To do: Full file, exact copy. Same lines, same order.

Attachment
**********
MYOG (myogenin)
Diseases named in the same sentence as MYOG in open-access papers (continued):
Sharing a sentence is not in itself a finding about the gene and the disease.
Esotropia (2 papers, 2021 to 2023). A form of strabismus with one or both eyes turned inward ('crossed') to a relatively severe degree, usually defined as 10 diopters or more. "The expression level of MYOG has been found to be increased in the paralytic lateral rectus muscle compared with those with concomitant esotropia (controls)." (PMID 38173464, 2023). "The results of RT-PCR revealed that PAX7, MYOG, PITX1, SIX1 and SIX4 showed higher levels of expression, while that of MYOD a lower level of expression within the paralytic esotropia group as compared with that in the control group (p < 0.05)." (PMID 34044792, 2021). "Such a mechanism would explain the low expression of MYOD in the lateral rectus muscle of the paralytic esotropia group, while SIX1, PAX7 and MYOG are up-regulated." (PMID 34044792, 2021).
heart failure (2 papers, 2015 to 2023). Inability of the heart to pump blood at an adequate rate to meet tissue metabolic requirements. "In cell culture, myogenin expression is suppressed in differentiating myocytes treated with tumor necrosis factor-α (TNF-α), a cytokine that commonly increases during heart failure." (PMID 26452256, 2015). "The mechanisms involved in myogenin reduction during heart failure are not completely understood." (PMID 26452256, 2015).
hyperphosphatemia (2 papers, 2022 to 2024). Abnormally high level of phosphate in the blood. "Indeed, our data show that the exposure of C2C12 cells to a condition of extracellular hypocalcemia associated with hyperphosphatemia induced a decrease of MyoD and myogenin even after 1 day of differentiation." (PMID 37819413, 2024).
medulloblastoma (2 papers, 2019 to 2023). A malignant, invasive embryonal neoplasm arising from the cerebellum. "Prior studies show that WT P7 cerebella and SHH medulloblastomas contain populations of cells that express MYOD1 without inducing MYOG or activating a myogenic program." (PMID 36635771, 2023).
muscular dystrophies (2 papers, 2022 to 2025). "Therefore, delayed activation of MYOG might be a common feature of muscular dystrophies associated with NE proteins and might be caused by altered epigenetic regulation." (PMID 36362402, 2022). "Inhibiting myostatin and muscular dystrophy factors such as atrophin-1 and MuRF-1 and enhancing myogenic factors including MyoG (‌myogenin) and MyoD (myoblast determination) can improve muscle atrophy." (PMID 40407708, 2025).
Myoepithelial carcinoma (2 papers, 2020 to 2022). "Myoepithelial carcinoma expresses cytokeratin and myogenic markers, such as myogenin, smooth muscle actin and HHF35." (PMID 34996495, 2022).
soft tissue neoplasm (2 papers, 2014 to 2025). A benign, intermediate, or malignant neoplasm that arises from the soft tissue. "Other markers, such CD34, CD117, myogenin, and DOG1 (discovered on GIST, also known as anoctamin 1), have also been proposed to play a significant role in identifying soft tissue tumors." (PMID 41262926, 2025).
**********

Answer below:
MYOG (myogenin)
Diseases named in the same sentence as MYOG in open-access papers (continued):
Sharing a sentence is not in itself a finding about the gene and the disease.
Esotropia (2 papers, 2021 to 2023). A form of strabismus with one or both eyes turned inward ('crossed') to a relatively severe degree, usually defined as 10 diopters or more. "The expression level of MYOG has been found to be increased in the paralytic lateral rectus muscle compared with those with concomitant esotropia (controls)." (PMID 38173464, 2023). "The results of RT-PCR revealed that PAX7, MYOG, PITX1, SIX1 and SIX4 showed higher levels of expression, while that of MYOD a lower level of expression within the paralytic esotropia group as compared with that in the control group (p < 0.05)." (PMID 34044792, 2021). "Such a mechanism would explain the low expression of MYOD in the lateral rectus muscle of the paralytic esotropia group, while SIX1, PAX7 and MYOG are up-regulated." (PMID 34044792, 2021).
heart failure (2 papers, 2015 to 2023). Inability of the heart to pump blood at an adequate rate to meet tissue metabolic requirements. "In cell culture, myogenin expression is suppressed in differentiating myocytes treated with tumor necrosis factor-α (TNF-α), a cytokine that commonly increases during heart failure." (PMID 26452256, 2015). "The mechanisms involved in myogenin reduction during heart failure are not completely understood." (PMID 26452256, 2015).
hyperphosphatemia (2 papers, 2022 to 2024). Abnormally high level of phosphate in the blood. "Indeed, our data show that the exposure of C2C12 cells to a condition of extracellular hypocalcemia associated with hyperphosphatemia induced a decrease of MyoD and myogenin even after 1 day of differentiation." (PMID 37819413, 2024).
medulloblastoma (2 papers, 2019 to 2023). A malignant, invasive embryonal neoplasm arising from the cerebellum. "Prior studies show that WT P7 cerebella and SHH medulloblastomas contain populations of cells that express MYOD1 without inducing MYOG or activating a myogenic program." (PMID 36635771, 2023).
muscular dystrophies (2 papers, 2022 to 2025). "Therefore, delayed activation of MYOG might be a common feature of muscular dystrophies associated with NE proteins and might be caused by altered epigenetic regulation." (PMID 36362402, 2022). "Inhibiting myostatin and muscular dystrophy factors such as atrophin-1 and MuRF-1 and enhancing myogenic factors including MyoG (‌myogenin) and MyoD (myoblast determination) can improve muscle atrophy." (PMID 40407708, 2025).
Myoepithelial carcinoma (2 papers, 2020 to 2022). "Myoepithelial carcinoma expresses cytokeratin and myogenic markers, such as myogenin, smooth muscle actin and HHF35." (PMID 34996495, 2022).
soft tissue neoplasm (2 papers, 2014 to 2025). A benign, intermediate, or malignant neoplasm that arises from the soft tissue. "Other markers, such CD34, CD117, myogenin, and DOG1 (discovered on GIST, also known as anoctamin 1), have also been proposed to play a significant role in identifying soft tissue tumors." (PMID 41262926, 2025).